Tom Roth who started the Gallop Organization which does cultural and political surveys, has written a book Vital Friends: The People You Can’t Afford to Live Without. The book is the result of his research with others on the value of friendship in one’s life.
Not surprising, you often become what your friends are – if your friend eats healthy, you are five times more likely to eat healthy. In the workplace, if one doesn’t develop a friendship, they have only a 1 in 12 chance of feeling engaged in their work. In marriage, the research shows that friendship is five times more important than physical intimacy.
Roth notes that virtually all of the self-improvement courses focus on developing leadership, management and personal growth, but almost none of them deal with the development of a one-on-one relationship.
Roth describes the friendship between Franklin D. Roosevelt, President of the United States, and Winston Churchill in early World War II. Roth observed that they wrote more than 2,000 letters to each other, and spent over 100 days together during that time in history, often spending Thanksgiving, Christmas and New Year’s Day with each other.
Both knew each other’s strengths and flaws. In Churchill’s inimical words, he described his relationship with Roosevelt this way: “Our friendship is the rock on which I build for the future of the world so long as I am one of the builders.”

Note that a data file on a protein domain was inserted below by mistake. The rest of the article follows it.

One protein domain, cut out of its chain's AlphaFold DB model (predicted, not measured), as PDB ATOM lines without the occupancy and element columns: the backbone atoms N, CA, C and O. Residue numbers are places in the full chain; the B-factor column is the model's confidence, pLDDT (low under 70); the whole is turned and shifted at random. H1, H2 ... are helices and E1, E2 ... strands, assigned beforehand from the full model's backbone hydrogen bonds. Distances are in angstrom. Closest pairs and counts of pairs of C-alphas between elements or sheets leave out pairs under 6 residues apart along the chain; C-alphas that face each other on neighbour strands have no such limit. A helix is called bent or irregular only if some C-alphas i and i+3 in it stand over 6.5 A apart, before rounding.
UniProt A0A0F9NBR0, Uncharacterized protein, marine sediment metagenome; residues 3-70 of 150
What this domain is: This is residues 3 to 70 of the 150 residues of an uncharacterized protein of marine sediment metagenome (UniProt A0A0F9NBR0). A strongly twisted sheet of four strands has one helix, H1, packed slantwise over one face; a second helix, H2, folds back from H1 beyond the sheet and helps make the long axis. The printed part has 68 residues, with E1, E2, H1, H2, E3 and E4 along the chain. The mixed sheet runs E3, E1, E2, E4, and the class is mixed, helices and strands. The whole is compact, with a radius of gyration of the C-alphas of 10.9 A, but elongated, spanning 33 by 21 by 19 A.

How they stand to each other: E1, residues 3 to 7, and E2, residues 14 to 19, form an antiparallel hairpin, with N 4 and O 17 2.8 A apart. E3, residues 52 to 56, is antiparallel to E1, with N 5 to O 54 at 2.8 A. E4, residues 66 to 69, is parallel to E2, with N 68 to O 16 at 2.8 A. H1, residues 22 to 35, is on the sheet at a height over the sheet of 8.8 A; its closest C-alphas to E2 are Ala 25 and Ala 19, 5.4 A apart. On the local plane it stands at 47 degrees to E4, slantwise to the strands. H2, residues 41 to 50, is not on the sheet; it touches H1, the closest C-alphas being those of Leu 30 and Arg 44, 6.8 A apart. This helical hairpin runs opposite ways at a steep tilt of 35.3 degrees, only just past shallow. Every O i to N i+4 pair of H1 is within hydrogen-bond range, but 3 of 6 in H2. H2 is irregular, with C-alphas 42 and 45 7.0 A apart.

Roth’s book suggests that you conduct a “friendship audit” which will help you identify friendships that provide you with the different things you need, then to connect with them to strengthen you. Roth has a website on which you can do an audit on any of your friends to help you see what the relationship looks like in terms of benefit and insights into the strengths of that person in your life.
On this point, I might disagree with Roth’s premise because I believe the strongest relationships have no quid pro quo – in a deep friendship, the relationship itself is the goal, not what you can get out of it. There is a significant difference between networking and friendship. Networking involves developing relationships with others as a means to advance your agenda or career, whatever that might be.
A 2011 Harvard Business Review entitled “Managing Yourself: A Smarter Way to Network” is a good source for developing smarter networks from a career standpoint, but note that the limits of article are based on the workplace, not in life in general. https://hbr.org/2011/07/managing-yourself-a-smarter-way-to-network